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Kids' vaccine guards adults too, for now

From Boston, at a meeting of the Infectious Diseases Society of America

Following the national introduction in 2000 of a vaccine for children against seven common strains of pneumococcus, serious infections caused by the bacteria decreased in children. The resulting dip in the microbe's overall prevalence in kids led to fewer infections in adults. A concern, however, is that rare strains of pneumococcus may arise to replace those cut down by the vaccine.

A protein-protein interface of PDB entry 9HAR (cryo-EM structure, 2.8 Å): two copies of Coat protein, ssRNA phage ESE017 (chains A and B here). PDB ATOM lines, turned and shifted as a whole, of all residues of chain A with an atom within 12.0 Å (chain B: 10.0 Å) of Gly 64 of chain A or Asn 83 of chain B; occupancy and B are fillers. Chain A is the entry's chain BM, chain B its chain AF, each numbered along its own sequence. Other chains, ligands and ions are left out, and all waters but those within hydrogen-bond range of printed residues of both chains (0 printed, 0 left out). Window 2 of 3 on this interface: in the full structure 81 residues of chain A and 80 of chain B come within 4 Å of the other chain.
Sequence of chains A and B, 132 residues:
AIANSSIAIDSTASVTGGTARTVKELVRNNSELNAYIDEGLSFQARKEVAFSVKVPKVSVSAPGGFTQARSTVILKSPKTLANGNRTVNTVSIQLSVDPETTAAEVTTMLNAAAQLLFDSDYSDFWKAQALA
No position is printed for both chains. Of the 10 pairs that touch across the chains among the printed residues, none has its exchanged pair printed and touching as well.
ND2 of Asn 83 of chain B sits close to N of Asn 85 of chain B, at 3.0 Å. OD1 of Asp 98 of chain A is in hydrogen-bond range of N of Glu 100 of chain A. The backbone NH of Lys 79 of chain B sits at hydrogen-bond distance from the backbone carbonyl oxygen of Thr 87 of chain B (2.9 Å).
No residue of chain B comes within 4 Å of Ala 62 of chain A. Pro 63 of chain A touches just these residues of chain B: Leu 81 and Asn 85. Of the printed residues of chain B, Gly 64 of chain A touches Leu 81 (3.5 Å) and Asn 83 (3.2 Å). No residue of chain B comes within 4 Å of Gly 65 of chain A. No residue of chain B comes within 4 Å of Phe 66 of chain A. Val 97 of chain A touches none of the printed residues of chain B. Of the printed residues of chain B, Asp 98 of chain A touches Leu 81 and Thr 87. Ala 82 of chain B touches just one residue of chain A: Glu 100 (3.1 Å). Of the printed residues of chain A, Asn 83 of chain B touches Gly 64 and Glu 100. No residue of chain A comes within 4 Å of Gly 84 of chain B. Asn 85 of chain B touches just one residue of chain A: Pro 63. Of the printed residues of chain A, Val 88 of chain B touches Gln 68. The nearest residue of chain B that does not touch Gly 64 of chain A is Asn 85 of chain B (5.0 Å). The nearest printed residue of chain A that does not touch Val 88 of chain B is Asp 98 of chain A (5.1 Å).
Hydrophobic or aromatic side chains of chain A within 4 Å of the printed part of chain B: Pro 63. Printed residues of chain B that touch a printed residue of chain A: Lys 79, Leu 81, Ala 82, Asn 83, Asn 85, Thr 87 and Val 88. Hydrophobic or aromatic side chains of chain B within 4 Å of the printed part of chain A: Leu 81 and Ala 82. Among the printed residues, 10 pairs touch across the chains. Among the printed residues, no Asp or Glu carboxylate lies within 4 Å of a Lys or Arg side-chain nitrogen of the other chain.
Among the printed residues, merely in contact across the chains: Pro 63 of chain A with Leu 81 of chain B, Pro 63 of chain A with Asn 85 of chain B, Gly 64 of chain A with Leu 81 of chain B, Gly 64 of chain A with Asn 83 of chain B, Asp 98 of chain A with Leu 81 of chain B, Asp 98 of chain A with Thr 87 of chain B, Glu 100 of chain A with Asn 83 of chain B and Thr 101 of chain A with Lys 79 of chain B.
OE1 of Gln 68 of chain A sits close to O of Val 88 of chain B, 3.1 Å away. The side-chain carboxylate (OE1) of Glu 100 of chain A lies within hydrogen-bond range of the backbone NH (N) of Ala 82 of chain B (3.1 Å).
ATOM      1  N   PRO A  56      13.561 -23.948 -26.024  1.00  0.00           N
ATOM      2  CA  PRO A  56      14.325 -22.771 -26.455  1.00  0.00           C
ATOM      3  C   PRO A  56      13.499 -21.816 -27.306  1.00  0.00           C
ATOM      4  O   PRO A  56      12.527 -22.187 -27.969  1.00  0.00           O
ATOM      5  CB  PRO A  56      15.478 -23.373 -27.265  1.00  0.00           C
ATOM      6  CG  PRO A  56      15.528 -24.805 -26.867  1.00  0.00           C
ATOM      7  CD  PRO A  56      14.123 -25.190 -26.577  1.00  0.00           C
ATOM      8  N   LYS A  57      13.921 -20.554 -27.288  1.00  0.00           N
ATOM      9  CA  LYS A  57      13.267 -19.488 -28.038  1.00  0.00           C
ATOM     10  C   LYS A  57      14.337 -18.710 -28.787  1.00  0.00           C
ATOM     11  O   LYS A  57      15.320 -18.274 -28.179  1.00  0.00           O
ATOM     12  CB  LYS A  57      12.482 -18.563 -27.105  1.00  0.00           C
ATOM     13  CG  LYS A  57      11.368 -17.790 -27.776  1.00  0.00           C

Infection with HIV, the AIDS virus, puts people at particular risk from pneumococcus, so researchers in several states collected 6 years' worth of data on severe pneumococcal infections among adults with HIV. The researchers also analyzed bacteria taken from those people to determine which pneumococcus strain was responsible.

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